(Reuters) - New Zealander Lydia Ko moved a step closer to a third major championship victory, earning a one-shot lead after the third round of the U.S. Women's Open on Saturday in San Martin, California.

The relentless Ko broke clear of a congested leaderboard when she struck a superb wedge to 12 feet at the par-five last and coolly sank the birdie putt to card a two-under 70 on a blustery day at CordeValle Golf Club.

That left the 19-year-old at seven-under 209, a stroke in front of South Koreans Park Sung-hyun (74) and 2009 champion Ji Eun-hee (70).

"The biggest difference today was the wind," said world number one Ko, who won her first major title at last year's Evian Championship before adding a second at the ANA Inspiration in April.

"I knew it would play a lot tougher than yesterday because the majority of my round yesterday was played in calm weather.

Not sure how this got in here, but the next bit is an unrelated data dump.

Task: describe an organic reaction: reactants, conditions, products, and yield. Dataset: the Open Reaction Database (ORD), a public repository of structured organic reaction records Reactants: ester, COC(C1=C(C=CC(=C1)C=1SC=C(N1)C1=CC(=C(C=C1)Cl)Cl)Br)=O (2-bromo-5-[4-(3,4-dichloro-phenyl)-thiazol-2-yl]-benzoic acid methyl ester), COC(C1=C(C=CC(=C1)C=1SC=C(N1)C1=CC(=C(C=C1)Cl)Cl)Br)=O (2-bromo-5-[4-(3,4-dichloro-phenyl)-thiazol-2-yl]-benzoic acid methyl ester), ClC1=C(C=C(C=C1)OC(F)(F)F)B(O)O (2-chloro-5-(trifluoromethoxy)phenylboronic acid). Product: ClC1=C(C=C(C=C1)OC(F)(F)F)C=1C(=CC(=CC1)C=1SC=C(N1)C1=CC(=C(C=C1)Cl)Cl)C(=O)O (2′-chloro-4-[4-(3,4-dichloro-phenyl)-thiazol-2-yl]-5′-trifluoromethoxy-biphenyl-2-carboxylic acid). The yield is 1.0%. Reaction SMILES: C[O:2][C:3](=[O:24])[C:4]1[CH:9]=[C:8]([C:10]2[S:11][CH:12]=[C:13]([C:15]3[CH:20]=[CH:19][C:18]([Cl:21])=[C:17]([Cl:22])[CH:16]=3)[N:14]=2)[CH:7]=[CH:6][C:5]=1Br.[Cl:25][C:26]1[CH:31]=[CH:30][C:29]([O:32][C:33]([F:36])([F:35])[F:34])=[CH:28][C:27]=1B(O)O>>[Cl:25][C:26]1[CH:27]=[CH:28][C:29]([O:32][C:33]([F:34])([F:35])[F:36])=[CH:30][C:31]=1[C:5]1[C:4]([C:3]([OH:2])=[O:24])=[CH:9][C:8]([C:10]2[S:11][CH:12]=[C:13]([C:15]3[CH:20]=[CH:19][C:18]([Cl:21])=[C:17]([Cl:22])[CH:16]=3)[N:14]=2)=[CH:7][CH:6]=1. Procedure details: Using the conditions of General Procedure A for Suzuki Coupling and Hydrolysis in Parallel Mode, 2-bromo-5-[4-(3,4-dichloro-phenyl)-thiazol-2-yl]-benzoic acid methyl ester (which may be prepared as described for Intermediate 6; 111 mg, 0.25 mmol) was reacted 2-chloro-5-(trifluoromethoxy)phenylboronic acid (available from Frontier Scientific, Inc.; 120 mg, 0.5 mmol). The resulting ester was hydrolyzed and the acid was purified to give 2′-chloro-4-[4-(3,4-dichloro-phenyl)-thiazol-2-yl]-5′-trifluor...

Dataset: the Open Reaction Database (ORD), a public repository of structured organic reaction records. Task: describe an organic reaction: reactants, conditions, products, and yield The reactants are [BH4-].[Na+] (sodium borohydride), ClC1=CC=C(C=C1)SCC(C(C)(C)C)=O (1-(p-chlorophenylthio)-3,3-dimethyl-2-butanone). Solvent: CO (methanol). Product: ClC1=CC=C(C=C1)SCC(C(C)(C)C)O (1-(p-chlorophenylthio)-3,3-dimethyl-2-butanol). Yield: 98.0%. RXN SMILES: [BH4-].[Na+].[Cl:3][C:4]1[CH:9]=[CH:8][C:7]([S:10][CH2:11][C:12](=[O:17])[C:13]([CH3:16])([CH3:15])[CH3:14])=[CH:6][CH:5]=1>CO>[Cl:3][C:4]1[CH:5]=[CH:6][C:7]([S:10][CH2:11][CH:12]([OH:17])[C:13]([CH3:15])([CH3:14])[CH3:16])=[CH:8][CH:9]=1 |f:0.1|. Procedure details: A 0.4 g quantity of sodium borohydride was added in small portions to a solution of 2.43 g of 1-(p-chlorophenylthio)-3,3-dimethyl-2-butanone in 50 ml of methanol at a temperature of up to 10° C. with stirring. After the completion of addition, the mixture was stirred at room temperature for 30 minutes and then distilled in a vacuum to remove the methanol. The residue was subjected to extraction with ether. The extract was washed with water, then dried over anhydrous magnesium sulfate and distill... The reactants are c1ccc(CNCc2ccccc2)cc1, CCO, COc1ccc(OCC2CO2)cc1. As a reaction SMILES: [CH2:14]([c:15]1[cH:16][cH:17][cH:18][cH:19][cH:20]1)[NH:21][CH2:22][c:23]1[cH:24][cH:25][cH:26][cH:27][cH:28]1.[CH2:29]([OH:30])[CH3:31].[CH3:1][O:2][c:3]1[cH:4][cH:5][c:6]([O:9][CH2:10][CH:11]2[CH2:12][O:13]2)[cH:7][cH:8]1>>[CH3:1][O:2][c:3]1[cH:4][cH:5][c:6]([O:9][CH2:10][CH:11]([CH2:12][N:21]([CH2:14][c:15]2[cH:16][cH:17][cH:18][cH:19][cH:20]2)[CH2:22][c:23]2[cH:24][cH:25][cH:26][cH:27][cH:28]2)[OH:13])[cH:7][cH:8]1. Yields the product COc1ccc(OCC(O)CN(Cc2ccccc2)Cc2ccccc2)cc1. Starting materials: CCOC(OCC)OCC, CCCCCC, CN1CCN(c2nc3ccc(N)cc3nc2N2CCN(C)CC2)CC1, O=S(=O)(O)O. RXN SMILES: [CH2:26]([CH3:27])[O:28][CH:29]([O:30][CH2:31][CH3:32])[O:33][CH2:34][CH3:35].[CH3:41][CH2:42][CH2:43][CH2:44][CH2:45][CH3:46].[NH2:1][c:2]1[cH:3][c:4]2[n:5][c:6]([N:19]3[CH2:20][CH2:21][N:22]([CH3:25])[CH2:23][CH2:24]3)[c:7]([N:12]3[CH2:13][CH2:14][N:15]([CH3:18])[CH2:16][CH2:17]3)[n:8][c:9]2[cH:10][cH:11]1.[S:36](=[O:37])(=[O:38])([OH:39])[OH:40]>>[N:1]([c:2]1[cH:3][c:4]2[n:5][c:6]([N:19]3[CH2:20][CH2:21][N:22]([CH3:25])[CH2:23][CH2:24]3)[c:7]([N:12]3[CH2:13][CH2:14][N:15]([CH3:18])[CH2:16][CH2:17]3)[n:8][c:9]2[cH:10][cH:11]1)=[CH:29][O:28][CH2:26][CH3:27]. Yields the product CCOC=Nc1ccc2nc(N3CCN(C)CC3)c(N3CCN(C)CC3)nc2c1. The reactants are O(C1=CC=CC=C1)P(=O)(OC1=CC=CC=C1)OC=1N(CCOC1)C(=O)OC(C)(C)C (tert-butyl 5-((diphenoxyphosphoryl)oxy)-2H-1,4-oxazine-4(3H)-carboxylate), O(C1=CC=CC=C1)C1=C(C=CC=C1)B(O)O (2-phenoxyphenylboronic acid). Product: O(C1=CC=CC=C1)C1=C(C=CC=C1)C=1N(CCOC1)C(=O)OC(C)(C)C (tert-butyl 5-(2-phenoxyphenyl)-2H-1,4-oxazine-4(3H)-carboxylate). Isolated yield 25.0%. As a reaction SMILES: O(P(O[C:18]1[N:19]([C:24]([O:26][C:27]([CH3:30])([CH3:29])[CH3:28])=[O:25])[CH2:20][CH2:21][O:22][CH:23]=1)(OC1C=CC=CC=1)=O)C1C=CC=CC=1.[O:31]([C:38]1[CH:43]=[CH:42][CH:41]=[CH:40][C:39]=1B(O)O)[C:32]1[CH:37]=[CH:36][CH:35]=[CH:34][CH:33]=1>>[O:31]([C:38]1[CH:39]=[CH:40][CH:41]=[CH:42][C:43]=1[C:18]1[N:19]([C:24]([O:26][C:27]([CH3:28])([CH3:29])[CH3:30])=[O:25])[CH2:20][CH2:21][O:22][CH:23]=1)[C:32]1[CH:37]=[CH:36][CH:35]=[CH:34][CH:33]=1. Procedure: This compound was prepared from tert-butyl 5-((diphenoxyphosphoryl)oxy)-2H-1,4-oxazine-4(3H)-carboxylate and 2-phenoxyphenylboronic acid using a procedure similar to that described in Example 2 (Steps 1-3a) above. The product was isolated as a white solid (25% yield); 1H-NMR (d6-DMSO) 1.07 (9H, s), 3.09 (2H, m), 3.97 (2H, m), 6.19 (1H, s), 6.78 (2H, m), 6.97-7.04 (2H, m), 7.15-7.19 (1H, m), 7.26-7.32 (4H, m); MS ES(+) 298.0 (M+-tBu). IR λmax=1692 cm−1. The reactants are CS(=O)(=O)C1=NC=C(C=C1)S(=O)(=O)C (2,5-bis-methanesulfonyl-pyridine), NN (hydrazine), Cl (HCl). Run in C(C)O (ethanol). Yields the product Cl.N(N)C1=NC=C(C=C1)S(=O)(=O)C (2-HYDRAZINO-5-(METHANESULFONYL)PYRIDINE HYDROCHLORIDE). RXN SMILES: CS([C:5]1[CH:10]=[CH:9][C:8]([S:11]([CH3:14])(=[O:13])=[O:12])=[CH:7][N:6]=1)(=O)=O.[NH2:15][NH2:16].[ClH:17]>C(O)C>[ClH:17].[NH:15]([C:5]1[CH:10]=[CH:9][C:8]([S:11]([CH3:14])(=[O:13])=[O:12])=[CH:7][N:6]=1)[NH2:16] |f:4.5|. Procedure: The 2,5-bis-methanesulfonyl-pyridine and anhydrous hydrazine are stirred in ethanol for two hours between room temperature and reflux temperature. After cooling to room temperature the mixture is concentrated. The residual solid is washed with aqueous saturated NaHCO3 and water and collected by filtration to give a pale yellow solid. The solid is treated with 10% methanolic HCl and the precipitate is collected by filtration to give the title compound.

"It was really tough out there because the course is drying up, firming up, and it was tough to get near the pins on some holes."

Park, the second-round leader, had been two ahead with 10 holes to play but double-bogeyed the ninth and failed to make up ground after the turn on a challenging course running firm and fast in bright sunshine.

American Brittany Lang, who tied for second at the 2005 U.S. Women's Open, carded the best round of the day, a 68 lifting her into a tie for fourth at five-under with Korean Amy Yang (73).

"I made some good par saves early and then just played solid golf," said Lang, 30, whose only LPGA win came at the 2012 Manulife Financial Classic. "Made a bomb on six to get going.

"The back nine played tough but I played steady, made a lot of good par saves and took advantage of the easy holes."

All eyes, however, will be firmly focused on Ko in Sunday's final round as she bids to another prestigious trophy to her resume, having posted two wins and a playoff loss in her last three major starts.

"Experience is huge," said Ko, who was beaten by Canadian Brooke Henderson on the first extra hole of last month's KPMG Women's PGA Championship outside Seattle.

"Winning the Evian Championship gave me a lot of confidence to say, 'Hey, I can play well at these majors.'

"And winning the ANA at a course where I hadn't really played well before gave me another boost of confidence. Every time I play a major, I am always learning from that."

(Reporting by Mark Lamport-Stokes in Los Angeles; Editing by Andrew Both)